Send to

Choose Destination
Neurobiol Aging. 2010 Mar;31(3):357-67. doi: 10.1016/j.neurobiolaging.2008.03.027. Epub 2008 May 19.

Evaluation of plasma Abeta(40) and Abeta(42) as predictors of conversion to Alzheimer's disease in patients with mild cognitive impairment.

Author information

Clinical Memory Research Unit, Department of Clinical Sciences Malmö, Lund University, Sweden.


Numerous studies have shown a marked decrease of beta-amyloid(42) (Abeta(42)) in the cerebrospinal fluid (CSF) of patients with incipient Alzheimer's disease (AD). However, studies on Abeta in plasma are contradictory, and show very marginal differences between patients and controls. Here, we analyzed plasma samples using a new multiplex immunoassay for simultaneous analysis of Abeta(1-40), Abeta(n-40), Abeta(1-42), and Abeta(n-42). The plasma samples were obtained at baseline from two independent cohorts of patients with mild cognitive impairment (MCI) and age-matched controls. In the first cohort, 41% of the 117 MCI cases converted to AD during a clinical follow-up period of 4-7 years. In the second cohort, 14% of the 110 MCI subjects developed AD during a clinical follow-up period of 2-4 years. None of the plasma Abeta isoforms differed between MCI patients that subsequently developed AD and healthy controls or stable MCI patients. The Cox proportional hazards model did not reveal any differences in the probability of progression from MCI to AD related to plasma Abeta levels. In contrast, low levels of Abeta(1-42) in CSF were strongly associated with increased risk of future AD. The absence of a change in plasma Abeta in incipient AD, despite the marked change in CSF, may be explained by the lack of a correlation between the levels of Abeta(1-42) in CSF and plasma. In conclusion, the results show that CSF biomarkers are better predictors of progression to AD than plasma Abeta isoforms.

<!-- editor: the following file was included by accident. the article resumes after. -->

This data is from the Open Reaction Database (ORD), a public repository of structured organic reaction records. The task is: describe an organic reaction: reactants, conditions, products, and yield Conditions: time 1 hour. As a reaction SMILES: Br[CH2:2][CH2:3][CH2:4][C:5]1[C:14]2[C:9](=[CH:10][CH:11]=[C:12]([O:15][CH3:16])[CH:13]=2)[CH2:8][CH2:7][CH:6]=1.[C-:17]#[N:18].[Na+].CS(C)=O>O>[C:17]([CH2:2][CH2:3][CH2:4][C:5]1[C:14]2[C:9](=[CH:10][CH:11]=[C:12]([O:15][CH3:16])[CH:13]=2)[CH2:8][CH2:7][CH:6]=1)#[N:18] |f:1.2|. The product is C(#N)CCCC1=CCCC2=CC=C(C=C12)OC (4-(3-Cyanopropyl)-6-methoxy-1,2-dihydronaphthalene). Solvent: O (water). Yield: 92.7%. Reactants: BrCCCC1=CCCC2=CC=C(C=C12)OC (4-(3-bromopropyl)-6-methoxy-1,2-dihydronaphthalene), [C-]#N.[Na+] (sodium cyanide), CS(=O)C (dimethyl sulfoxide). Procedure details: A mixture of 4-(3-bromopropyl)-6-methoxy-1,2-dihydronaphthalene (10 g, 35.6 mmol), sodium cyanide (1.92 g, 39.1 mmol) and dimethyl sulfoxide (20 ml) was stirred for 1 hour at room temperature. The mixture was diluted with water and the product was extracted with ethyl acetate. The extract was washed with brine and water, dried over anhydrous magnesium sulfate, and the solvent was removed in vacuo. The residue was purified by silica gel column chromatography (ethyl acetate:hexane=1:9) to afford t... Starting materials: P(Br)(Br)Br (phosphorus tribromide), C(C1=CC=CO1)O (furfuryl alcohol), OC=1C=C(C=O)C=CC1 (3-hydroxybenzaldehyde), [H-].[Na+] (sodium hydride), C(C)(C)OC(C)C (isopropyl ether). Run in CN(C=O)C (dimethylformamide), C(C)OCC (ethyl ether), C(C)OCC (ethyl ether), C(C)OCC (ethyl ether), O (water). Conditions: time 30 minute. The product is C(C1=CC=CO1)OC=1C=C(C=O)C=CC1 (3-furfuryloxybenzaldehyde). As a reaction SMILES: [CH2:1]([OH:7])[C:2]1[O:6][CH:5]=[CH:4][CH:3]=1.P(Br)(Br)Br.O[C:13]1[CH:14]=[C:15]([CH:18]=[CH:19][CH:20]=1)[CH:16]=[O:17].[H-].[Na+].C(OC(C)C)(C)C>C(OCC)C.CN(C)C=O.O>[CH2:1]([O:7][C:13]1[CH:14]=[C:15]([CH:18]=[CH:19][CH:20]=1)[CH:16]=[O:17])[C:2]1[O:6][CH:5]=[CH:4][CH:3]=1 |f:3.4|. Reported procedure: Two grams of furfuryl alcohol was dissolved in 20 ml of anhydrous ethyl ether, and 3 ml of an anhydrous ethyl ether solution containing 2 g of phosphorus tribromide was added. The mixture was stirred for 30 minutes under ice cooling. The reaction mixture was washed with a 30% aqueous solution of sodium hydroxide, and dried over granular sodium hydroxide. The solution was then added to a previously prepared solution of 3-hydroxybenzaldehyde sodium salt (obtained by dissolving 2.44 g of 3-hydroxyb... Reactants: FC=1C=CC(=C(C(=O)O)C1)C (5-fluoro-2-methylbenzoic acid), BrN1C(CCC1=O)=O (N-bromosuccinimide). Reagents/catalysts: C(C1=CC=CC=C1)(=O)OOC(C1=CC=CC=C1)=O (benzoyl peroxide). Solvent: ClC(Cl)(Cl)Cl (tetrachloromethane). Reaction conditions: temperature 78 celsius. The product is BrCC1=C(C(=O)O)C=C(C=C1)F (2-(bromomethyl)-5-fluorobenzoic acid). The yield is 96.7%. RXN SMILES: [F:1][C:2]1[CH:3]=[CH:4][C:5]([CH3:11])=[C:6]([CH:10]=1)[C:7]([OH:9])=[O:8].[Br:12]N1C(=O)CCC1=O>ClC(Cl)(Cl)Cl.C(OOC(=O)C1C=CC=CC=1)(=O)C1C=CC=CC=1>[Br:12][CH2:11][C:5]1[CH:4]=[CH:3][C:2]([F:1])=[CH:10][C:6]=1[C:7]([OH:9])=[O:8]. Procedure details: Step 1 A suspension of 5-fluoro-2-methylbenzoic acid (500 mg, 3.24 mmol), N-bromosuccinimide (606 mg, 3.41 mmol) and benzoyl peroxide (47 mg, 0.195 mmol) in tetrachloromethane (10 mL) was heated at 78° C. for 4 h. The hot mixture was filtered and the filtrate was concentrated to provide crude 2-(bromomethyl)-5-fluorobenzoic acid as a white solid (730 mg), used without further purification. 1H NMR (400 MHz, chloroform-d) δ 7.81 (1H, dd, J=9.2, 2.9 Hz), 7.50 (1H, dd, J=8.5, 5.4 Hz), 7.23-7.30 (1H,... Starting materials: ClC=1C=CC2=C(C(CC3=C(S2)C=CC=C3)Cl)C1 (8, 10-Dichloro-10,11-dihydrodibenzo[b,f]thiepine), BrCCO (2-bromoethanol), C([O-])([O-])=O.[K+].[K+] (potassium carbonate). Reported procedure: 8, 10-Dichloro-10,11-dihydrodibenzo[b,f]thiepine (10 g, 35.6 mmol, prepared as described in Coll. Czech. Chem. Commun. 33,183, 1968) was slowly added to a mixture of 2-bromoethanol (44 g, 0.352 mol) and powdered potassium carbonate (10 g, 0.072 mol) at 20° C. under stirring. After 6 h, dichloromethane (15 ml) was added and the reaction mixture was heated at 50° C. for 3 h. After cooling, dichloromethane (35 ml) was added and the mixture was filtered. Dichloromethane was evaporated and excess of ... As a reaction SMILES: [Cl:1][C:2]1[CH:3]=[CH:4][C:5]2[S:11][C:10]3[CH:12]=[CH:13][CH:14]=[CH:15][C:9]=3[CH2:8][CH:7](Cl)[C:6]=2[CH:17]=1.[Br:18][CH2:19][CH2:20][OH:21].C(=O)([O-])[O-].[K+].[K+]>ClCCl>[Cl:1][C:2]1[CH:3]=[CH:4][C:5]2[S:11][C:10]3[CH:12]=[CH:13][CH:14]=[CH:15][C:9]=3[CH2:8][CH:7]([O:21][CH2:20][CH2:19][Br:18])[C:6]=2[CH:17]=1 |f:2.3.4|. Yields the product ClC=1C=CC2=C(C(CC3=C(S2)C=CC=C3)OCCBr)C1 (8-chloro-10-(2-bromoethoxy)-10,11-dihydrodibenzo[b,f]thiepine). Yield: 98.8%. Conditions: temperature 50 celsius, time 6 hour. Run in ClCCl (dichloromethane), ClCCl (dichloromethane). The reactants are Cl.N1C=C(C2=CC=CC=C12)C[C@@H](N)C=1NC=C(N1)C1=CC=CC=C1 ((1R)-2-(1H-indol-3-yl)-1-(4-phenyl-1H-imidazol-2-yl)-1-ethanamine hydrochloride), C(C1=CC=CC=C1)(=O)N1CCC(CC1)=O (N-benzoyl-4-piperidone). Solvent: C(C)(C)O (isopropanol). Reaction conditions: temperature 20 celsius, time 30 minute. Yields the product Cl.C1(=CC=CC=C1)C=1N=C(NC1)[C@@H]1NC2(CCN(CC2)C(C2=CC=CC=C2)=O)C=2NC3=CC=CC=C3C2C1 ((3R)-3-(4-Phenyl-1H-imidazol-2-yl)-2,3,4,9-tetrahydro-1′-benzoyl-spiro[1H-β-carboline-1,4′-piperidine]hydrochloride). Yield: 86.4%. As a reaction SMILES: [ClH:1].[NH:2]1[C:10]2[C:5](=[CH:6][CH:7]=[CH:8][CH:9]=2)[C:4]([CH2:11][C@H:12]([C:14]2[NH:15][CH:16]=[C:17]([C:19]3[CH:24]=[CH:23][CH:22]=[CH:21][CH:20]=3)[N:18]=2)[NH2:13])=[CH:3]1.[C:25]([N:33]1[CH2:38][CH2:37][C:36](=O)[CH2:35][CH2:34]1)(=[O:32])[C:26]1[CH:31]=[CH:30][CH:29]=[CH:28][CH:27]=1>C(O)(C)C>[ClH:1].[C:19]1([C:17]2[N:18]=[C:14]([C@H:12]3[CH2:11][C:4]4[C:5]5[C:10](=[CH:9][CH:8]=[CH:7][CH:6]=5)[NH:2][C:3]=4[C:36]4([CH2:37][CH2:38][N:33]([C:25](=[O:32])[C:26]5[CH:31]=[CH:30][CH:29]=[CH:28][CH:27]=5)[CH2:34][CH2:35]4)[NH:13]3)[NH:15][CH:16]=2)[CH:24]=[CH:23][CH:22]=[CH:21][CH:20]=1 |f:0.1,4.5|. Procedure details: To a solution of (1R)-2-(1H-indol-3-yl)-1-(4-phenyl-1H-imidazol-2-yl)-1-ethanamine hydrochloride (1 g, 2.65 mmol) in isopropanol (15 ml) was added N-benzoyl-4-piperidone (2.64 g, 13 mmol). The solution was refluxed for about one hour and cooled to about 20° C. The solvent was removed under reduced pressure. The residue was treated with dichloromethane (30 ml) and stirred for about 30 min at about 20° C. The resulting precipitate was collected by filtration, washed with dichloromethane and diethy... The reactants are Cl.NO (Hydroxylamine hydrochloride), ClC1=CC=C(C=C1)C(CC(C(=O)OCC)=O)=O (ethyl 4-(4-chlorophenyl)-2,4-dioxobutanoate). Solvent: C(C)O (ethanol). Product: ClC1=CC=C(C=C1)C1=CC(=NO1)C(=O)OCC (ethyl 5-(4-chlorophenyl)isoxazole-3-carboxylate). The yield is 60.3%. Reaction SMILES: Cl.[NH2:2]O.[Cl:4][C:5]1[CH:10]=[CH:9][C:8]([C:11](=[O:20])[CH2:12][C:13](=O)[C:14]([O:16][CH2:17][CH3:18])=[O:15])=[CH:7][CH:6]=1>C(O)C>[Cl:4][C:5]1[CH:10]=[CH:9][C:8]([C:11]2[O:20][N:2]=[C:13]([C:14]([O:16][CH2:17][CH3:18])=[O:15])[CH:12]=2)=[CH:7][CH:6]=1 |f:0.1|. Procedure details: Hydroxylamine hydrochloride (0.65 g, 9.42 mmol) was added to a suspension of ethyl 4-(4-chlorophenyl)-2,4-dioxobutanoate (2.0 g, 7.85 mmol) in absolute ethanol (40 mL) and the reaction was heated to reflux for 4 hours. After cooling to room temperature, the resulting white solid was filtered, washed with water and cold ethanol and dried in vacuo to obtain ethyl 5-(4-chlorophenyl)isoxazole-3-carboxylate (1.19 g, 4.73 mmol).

[Indexed for MEDLINE]

Supplemental Content

Full text links

Icon for Elsevier Science
Loading ...
Support Center